After almost a year of upheaval due to the coronavirus pandemic, fashion houses have become well accustomed to showcasing their latest designs digitally via pre-filmed videos and livestreamed virtual shows. But they also know that if they want to capture the attention of viewers at home (it’s been a long time since buyers and editors were the only ones watching), their presentations will require creativity.
Creating excitement around dressing up and shopping at a time when many of us have few reasons to do either is no easy task. But at last week’s entirely virtual Paris Fashion Week, designers proved they were more than up to the challenge. Here are the stand-out menswear moments that sparked conversation this season.
Virgil Abloh gets political(ish)
A model walks the runway during the Louis Vuitton menswear autumn-winter 2021 show. Credit: Pascal Le Segretain/Getty Images Europe/Getty Images for ABA
With the pandemic slowing the global travel industry to a crawl, Virgil Abloh’s decision to set his pre-filmed video in a makeshift airport lounge was the ultimate throwback for viewers watching from their living rooms. Models wandered through a marble-accented space with coffee cups in hand and newspapers tucked under arms, or pulled chrome briefcases behind them.
The collection, styled by newly crowned Dazed editor-in-chief Ib Kamara, was a melting pot of influences and aesthetics, suggesting the worldliness of a well-traveled person: a Ghanaian kente cloth draped over a heather gray sweatsuit; regal furs worn atop burnt-orange tailoring; jumpers made of wearable cityscapes and bags shaped like airplanes.
Looks from Louis Vuitton’s latest menswear collection. Credit: Pascal Le Segretain/Getty Images Europe/Getty Images for ABA
Abloh said in the show notes that the collection, titled “Ebonics,” was inspired by James Baldwin’s 1953 essay “Stranger in the Village,” in which he reflects on both his experience as a Black man visiting the Swiss Alps and the history of American racism. In head-to-toe Louis Vuitton looks, Saul Williams and Mos Def performed at different points, as did British activist and poet Kai-Isaiah Jamal, who, in voiceover, intoned: “I think as black people, and as trans people and as marginalized people, the world is here for our taking, for it takes so much from us.”
Jonathan Anderson puts it on paper at JW Anderson and Loewe
JW Anderson’s AW21 menswear collection is designed by Jonathan Anderson, styled by Benjamin Bruno and shot by Juergen Teller. Credit: Juergen Teller
If the photos don’t make you smile, the clothes will: shaggy knitted trousers and tops, vinyl trousers in extreme proportions and oversized sweaters in saturated colors are optimism distilled.
Artist Joe Brainard’s pansy motif is found throughout the latest Loewe collection. Credit: Loewe
For Loewe, following his earlier “show in a box,” Anderson gifted insiders a “show in a book” with cardboard packages containing a t-shirt printed with photos of the collection, as well as a coffee table book dedicated to the late queer artist and writer Joe Brainard, who died of AIDS-related illness in 1994.
Kim Jones teams up with artist Peter Doig at Dior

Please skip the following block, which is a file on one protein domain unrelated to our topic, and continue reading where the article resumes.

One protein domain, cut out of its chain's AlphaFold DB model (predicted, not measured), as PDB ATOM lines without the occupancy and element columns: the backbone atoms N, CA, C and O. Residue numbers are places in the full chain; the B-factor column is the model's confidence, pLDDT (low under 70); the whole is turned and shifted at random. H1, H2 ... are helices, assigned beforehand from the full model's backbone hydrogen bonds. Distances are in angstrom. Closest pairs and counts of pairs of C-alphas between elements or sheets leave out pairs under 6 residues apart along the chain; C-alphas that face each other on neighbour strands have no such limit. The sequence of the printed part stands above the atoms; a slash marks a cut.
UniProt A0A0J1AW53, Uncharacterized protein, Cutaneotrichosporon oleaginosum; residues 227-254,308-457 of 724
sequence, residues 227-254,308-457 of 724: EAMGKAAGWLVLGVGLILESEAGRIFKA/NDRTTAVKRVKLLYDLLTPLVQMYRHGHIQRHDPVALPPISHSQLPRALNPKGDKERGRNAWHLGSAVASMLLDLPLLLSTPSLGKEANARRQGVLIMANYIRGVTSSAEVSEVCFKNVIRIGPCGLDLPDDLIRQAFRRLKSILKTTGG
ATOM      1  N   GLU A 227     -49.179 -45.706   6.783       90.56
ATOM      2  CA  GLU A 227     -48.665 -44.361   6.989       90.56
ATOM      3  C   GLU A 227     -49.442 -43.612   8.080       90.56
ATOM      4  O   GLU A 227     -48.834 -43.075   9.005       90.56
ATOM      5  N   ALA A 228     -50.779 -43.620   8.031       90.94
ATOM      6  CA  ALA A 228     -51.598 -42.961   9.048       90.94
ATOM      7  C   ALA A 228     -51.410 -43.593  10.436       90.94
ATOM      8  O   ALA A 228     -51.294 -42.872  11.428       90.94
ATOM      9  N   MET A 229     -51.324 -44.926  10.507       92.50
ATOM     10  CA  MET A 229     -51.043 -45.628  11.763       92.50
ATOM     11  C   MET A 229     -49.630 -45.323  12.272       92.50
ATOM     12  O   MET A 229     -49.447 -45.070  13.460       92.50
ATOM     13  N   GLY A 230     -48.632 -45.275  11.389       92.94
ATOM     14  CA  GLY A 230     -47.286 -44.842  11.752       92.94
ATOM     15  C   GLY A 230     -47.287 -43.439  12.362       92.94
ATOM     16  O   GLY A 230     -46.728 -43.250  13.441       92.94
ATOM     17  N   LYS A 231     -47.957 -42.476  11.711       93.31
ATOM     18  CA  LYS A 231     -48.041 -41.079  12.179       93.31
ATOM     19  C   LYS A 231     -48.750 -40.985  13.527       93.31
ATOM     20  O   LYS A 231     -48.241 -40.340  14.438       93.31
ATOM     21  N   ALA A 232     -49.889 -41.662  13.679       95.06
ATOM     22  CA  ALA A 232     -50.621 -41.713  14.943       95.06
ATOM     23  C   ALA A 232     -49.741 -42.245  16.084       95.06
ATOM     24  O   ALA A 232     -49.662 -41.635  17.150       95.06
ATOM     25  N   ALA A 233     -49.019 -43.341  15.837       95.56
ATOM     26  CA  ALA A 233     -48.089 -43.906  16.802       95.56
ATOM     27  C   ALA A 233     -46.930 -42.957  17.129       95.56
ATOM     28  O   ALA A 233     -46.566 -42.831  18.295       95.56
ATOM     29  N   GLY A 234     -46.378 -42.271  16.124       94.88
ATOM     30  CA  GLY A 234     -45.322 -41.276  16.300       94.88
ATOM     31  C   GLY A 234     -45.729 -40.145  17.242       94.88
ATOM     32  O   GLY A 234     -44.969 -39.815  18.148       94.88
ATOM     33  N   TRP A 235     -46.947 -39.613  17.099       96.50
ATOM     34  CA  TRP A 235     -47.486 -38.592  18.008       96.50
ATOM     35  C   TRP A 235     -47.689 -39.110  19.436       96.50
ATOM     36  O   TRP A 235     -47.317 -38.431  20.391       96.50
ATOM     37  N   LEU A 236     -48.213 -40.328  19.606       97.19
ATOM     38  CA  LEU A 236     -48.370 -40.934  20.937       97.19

At Dior, Kim Jones coll
aborated with Scottish-born painted Peter Doig on his latest menswear collection. Credit: Yannis Vlamos
In keeping with that tradition, this season Jones chose to work with cottish artist Peter Doig, renowned for his atmospheric landscapes, tinged with magical realism. The autumn-winter 2021 styles were presented in a fairly straightforward runway video, with models stomping alongside faux giant wooden speakers to a soundtrack of 1980s dance music.
Doig’s touch was imprinted throughout the collection with varying degrees of subtlety, from the swirling prints found on bomber jackets and overcoats to the slightly warped creatures emblazoned on bright mohair jumpers. The collection’s mix of somber shades and pops of brights was also inspired by Doig’s practice, and the artist himself designed the featured wool hats with milliner Stephen Jones.
Wales Bonner completes her Caribbean triptych
A look from the most recent Wales Bonner collection, inspired by postcolonial intellectuals from Caribbean and Africa, as well as India, who immigrated to England in the 1980s. Credit: Sean and Sang
After taking inspiration from Lovers Rock scene of 1970 London for autumn-winter 2020, and the dance halls of 1980s Kingston, Jamaica, for spring-summer 2021, Grace Wales Bonner has traveled to the ivory towers of Cambridge and Oxford for her latest collection.
Presented in a short film titled “Black Sunlight,” a collaboration with photographer and filmmaker Jeano Edwards, the garments were inspired by postcolonial intellectuals from the Caribbean and Africa, as well as India, who immigrated to England in the 1980s. Nostalgia-tinged footage of tropical landscapes is cut with scenes of models wandering stone buildings in wide-legged trousers, slim-fit knits and immaculately tailored blazers.
Thom Browne thinks of the children
Designer Thom Browne debuted his new line of childrenswear. Credit: Cass Bird
But on Sunday, Browne made his most surprising reveal yet, launching a line of children’s wear for the precocious youngsters with a taste for tailoring (or, let’s be real, their fawning parents) instead of showing a menswear collection during his scheduled slot.
While unexpected, the move makes sense. Browne, who wears the same shrunken gray suit, skinny tie and crisp white shirt, has long expressed a love for uniform dressing — a hallmark of many a childhood.
In the black-and-white film debuting the collection, directed by photographer Cass Bird, cute and chic boys and girls in identical fitted suits rotely tap away at typewriters before work gives way to frenzied play.